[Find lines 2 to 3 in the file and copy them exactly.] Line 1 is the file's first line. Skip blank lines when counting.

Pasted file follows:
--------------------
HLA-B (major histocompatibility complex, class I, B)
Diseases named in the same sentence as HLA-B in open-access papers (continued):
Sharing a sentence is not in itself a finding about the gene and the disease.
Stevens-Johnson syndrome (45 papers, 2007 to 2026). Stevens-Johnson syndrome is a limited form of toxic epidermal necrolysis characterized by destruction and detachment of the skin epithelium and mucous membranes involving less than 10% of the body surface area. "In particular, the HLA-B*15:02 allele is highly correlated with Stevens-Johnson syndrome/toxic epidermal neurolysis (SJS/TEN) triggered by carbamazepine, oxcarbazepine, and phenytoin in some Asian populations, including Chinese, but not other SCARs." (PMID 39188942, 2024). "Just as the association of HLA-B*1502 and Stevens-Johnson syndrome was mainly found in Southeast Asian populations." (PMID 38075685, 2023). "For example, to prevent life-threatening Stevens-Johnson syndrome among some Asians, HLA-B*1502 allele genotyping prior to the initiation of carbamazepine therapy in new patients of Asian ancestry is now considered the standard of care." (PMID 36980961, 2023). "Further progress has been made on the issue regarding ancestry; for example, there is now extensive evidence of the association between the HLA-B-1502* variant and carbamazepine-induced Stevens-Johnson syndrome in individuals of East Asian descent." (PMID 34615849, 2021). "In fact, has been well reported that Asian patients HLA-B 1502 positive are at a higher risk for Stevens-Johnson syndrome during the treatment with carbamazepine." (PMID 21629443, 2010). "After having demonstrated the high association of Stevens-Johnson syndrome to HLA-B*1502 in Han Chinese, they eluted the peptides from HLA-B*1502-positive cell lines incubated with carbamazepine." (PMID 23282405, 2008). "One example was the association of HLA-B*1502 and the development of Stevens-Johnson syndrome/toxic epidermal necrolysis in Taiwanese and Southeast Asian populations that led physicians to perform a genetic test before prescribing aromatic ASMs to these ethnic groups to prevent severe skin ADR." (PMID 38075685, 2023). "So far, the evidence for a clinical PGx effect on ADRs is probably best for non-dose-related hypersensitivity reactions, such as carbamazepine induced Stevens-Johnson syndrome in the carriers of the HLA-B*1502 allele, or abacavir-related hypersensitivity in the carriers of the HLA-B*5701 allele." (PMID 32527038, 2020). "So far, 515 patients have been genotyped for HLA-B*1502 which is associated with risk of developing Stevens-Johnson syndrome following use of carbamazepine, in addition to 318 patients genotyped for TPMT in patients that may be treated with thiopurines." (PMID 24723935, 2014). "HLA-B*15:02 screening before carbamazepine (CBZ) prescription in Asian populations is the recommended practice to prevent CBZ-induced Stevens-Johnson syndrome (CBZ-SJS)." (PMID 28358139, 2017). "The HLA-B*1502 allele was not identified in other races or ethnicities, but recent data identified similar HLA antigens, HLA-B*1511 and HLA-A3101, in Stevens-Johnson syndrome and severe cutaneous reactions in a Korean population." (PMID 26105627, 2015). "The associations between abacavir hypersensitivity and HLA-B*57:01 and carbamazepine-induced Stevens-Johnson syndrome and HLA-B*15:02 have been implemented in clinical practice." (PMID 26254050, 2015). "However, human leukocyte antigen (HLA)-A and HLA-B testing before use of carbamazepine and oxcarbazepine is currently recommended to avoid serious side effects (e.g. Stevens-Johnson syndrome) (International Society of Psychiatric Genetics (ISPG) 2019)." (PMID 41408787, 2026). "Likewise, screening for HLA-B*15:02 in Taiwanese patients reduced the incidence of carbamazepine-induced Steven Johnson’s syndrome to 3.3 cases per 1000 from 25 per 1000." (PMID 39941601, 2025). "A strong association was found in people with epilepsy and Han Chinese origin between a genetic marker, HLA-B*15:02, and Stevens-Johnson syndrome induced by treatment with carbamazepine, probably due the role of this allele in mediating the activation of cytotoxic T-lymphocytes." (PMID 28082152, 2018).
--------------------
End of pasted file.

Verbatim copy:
Diseases named in the same sentence as HLA-B in open-access papers (continued):
Sharing a sentence is not in itself a finding about the gene and the disease.